Control Tower is a viable option in situations where you create new accounts in AWS or if you migrate existing accounts into new accounts. If your organization is a brand new AWS user, then the structure created through Control Tower provides a solid foundation for managing AWS accounts. When deployed, Control Tower creates a robust infrastructure for your organization. It provides reasonable assumptions about the guardrails, the rules that govern your accounts, and directly allows you to share permissions from a central directory across accounts.
Once you take Control Tower into use, you can create new accounts for a specific part of an organization with a self-service account vending machine with a few mouse clicks. You can let each developer in your organization create a secure and managed AWS account for themselves on a self-service basis.
Control Tower Deployment
Deploying Control Tower begins by defining your organization’s necessary information through the AWS Admin Console. The Control Tower then creates several structures for you to use.
The most important of these is probably the account structure, which has shared accounts for logging and auditing, and a master account that owns the Control Tower. The picture below also has a few additional accounts created for various purposes. Please note that I’ve obfuscated the account descriptions and identifications in the picture.
Control Tower also creates the foundations for an organizational structure that can each have a different number of guardrails as needed. Parts of organization structure, including Core and Root, are used by shared accounts created by the Control Tower for logging and auditing purposes.
An organization may deploy guardrails differently in different parts of the organization, depending on what type of guardrails you require for the specific organization part. For instance, you may wish to get a notification, if individual sub-accounts do not have 2-Step Verification (MFA) enabled.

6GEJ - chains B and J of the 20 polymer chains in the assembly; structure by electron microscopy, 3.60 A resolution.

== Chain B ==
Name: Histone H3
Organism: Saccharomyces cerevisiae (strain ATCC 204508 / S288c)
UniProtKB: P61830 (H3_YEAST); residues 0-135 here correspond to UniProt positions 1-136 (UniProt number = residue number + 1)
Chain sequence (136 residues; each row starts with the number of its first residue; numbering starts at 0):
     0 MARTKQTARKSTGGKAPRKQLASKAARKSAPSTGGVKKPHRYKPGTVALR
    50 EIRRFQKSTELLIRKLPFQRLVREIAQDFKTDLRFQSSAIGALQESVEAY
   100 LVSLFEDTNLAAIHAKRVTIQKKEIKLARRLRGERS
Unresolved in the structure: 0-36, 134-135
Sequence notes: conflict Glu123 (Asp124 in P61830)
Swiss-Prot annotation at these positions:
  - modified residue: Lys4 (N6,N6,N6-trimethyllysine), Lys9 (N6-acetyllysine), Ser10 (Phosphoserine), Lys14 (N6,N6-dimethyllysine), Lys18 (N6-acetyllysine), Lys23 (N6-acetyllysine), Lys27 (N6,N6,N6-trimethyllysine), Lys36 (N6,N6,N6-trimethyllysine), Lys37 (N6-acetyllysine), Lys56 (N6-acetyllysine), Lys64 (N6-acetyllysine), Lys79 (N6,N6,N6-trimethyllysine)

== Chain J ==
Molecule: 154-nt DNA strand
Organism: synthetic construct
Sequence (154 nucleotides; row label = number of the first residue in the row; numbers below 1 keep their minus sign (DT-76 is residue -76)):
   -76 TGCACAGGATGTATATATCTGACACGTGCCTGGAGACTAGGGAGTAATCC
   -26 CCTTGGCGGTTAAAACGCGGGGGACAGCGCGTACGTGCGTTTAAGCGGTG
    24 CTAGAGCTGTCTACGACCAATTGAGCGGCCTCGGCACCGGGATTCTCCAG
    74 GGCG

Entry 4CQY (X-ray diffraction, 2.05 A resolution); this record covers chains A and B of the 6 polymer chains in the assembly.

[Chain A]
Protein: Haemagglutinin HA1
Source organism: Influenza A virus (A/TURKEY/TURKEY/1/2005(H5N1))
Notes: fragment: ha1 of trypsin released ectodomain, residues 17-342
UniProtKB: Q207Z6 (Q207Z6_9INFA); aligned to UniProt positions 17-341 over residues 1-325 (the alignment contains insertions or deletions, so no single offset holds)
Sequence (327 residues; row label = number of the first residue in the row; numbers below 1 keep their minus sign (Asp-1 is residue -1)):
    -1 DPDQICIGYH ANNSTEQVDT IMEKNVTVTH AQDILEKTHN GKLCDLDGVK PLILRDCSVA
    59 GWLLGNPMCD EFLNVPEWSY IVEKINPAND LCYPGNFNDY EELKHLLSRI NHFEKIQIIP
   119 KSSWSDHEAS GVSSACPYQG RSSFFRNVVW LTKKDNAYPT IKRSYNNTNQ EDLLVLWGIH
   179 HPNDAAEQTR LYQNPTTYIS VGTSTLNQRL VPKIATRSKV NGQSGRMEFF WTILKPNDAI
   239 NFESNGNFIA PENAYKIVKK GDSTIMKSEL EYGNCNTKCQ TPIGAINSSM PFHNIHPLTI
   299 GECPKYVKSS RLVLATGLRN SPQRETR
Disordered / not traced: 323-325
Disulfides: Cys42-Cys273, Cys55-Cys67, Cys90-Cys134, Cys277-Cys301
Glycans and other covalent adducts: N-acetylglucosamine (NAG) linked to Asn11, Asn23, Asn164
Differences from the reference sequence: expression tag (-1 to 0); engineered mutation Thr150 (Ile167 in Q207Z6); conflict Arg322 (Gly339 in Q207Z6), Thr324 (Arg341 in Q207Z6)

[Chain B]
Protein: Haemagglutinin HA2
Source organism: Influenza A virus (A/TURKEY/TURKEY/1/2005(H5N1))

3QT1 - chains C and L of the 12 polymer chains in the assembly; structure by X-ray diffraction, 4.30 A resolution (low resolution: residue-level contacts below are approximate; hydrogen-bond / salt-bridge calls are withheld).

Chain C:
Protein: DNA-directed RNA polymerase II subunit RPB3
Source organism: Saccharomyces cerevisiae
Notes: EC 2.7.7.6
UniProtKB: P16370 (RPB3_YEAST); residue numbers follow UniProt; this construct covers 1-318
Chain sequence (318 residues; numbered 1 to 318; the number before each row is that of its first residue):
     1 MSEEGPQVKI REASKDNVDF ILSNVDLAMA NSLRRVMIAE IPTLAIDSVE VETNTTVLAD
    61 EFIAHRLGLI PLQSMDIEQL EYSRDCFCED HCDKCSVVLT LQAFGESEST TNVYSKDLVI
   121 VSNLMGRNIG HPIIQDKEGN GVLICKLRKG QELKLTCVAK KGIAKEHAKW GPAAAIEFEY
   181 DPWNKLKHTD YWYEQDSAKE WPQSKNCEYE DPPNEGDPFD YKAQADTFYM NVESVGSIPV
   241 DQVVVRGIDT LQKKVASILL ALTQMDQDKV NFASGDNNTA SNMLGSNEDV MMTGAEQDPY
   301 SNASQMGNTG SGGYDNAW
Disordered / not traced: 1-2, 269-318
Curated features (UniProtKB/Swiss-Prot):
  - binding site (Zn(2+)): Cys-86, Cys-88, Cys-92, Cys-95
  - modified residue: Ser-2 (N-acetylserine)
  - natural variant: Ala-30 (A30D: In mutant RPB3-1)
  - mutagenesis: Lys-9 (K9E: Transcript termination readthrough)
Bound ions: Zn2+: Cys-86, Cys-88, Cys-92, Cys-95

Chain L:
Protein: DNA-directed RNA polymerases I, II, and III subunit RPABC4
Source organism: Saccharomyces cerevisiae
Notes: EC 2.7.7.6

Certain guardrails in Control Tower are enabled by default for all accounts as they are considered mandatory for all accounts. An excellent example of such a guardrail is the assurance that a sub-account cannot remove auditing of configuration changes to that account. Behaviour indication for the guardrail in turn indicates whether the given guardrail is preventive and thus disallows a certain action, or detects and informs of situations that should be present for the account in question.
An organization may create new sub-accounts easily the Account Factory product that Control Tower creates in the Service Catalog product. This product for creating new accounts can be made available to those persons in the organization that need the ability to create governed accounts in the organization.
Creating a managed sub-account using AWS best practices is very easy with the account vending machine. Just fill in a couple of nuggets of information, and Control Tower does the rest.
I’d recommend checking out the Control Tower if you are thinking about management and organization for accounts in the AWS environment. Even if you already have multiple AWS accounts, studying the way AWS approaches this is valuable. Examining the structures produced by Control Tower gives you a good idea of how to enable productivity and speed while taking into guardrails that need be in place across the organization.